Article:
Child Pornography Charges in Tennessee

Under Tennessee law, child pornography charges are called sexual exploitation of a minor.

In Tennessee, sexual exploitation of a minor is unlawful when a person knowingly possesses material that includes a minor engaged in: (1) sexual activity; or (2) simulated sexual activity that is patently offensive. T.C.A. § 36-17-1003(a) (2016).

A conviction of the sexual exploitation of a minor statute is a Class E felony under Tennessee law. The range of punishment for a Class E felony is between 1 to 6 years in jail.

In addition, Tennessee also has an aggravated sexual exploitation of a minor charge. T.C.A. § 36-14-1004(a)(1)-(2) (2016) states:

(a)(1) It is unlawful for a person to knowingly promote, sell, distribute, transport, purchase or exchange material, or possess with the intent to promote, sell, distribute, transport, purchase or exchange material, that includes a minor engaged in: (A) sexual activity; or (B) simulated sexual activity that is patently offensive.

(2) A person violating subsection (a)(1) may be charged in a separate count for each individual performance, image, picture, drawing, photograph, motion picture film, videocassette tape, or other pictorial representation.

A violation of aggravated sexual exploitation of a minor statute is a Class D felony under Tennessee law. The range of punishment for a Class D felony is between 2 to 12 years.

However, if there are more than fifty (50) individual materials recovered, the offense is a Class C felony. The range of punishment for a Class C felony is between 3 to 15 years.

Further, if there are more than one hundred (100) individual materials covered, the offense is a Class B felony. The range of punishment for a Class B felony is between 8 and 30 years.

Especially Aggravated Child Pornography Charges

Lastly, Tennessee also has an especially aggravated sexual exploitation of a minor charge. T.C.A. § 36-17-1005(a)-(b) (2016) states:

(a) It is unlawful for a person to knowingly promote, employ, use, assist, transport or permit a minor to participate in the performance of, or in the production of, acts or material that includes the minor engaging in: (1) sexual activity; or (2) simulated sexual activity that is patently offensive.

(b) A person violating subsection (a) may be charged in a separate count for each individual performance, image, picture, drawing, photograph, motion picture film, videocassette tape, or other pictorial representation.

A violation of especially aggravated sexual exploitation of a minor statute is a Class B felony under Tennessee law. The range of punishment for a Class B felony is between 8 and 30 years.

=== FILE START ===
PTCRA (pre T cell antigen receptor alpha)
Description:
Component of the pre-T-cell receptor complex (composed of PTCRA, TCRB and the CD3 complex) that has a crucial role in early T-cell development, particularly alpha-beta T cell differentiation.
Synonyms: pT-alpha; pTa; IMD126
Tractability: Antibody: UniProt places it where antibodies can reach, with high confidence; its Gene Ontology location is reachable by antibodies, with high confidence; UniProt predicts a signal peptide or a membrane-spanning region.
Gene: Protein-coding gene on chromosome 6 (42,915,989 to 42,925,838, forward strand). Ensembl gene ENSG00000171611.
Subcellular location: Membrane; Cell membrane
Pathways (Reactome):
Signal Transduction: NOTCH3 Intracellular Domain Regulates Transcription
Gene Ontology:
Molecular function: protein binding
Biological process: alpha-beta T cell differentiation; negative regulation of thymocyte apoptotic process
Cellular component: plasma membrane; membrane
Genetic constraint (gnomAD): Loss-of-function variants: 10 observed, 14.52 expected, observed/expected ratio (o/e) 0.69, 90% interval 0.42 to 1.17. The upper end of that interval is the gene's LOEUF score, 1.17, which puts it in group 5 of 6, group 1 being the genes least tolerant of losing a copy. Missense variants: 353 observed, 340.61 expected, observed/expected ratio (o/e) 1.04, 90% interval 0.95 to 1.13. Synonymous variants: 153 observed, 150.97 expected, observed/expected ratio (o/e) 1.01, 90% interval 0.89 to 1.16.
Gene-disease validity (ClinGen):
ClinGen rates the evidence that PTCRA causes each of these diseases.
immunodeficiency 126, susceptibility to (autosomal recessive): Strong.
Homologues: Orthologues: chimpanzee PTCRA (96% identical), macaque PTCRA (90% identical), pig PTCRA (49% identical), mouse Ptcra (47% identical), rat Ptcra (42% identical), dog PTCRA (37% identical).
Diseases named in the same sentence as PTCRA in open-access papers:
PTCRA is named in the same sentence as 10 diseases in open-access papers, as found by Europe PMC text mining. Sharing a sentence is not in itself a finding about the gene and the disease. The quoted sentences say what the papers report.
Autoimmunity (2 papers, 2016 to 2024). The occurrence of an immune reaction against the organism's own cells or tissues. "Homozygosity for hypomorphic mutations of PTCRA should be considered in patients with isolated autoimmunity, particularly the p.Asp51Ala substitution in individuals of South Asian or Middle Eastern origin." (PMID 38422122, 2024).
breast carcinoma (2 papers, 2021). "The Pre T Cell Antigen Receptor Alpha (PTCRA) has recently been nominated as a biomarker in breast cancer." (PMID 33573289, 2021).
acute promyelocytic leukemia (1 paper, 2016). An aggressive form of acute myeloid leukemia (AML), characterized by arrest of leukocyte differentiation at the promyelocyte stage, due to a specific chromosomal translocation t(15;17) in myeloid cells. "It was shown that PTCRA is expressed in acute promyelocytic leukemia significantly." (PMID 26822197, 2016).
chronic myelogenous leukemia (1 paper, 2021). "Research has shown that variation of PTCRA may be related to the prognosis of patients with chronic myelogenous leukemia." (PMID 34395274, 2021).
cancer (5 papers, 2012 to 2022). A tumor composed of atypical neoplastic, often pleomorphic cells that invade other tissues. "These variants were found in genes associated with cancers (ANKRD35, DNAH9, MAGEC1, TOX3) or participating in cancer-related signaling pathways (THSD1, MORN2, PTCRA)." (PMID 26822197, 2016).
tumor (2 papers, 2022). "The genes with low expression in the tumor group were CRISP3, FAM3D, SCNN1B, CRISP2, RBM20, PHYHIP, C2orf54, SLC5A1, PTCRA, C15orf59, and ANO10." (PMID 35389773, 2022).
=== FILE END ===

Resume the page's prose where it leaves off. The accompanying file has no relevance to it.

In Tennessee, a minor is considered to be a person under the age of 18 years old. However, for each type of sexual exploitation of a minor charge, the State does not have to prove the actual identity or age of the minor. Therefore, Tennessee law states that the trier of fact (either the jury or the judge) may:

consider the title, text, visual representation, Internet history, physical development of the person depicted, expert medical testimony, expert computer forensic testimony, and any other relevant evidence in determining . . . whether the material or image otherwise represents or depicts that a participant is a minor. T.C.A. § 36-17-1003-1005 (2016).

Frequently Asked Questions About Child Pornography Charges

What are the defenses to child pornography charges?

One of the strongest defenses is innocence. For example, the people depicted may not be underaged at all. Or perhaps the images may not be of real children but are actually "virtual" pictures. Demonstrating lack of mental capacity on the part of the defendant may prove feasible. Lack of intent could also be claimed, that is, you did not know the person or persons depicted were indeed minors. Unlike alleged sexual offenses involving adults however, there is no consent defense in child pornography cases. It is assumed that a child does not have the power to provide consent, just as with statutory rape charges.

If you are convicted, will you have to register as a sex offender?

Yes. And it is very difficult to get your name off the sex offender registry. If you move to another state, your sex offender status will go with you.

What determines the degree of a child pornography charge?

The more conduct there is, the more serious the charge will be. For example, possessing just one picture showing a minor engaging in sexual activity is a Class D felony. Possession of more than 50 images is a Class C felony, and possession of more than 100 images is a Class B felony.

Can you be charged with additional crimes?

Yes. In addition to one or more sexual exploitation of a minor charge, a person could face additional charges, especially for those suspected of producing child pornography. These could include rape, continuous sexual abuse of a child and human trafficking.

Do prosecutors have to prove the age of the person or persons depicted?

No. Possession of an image of a person who appears to be under the age of 18 could be enough for a prosecutor to charge you.

Can a person's assets be seized?

Yes, assets used in the production or distribution of child pornography can be seized. This includes personal and real property.

Free Strategy Session With An Experienced Defense Lawyer

For more information on sexual exploitation of minors cases in Nashville or Middle Tennessee, please call 615-686-2115 or contact us via email to schedule a confidential meeting to discuss your options and possible defenses.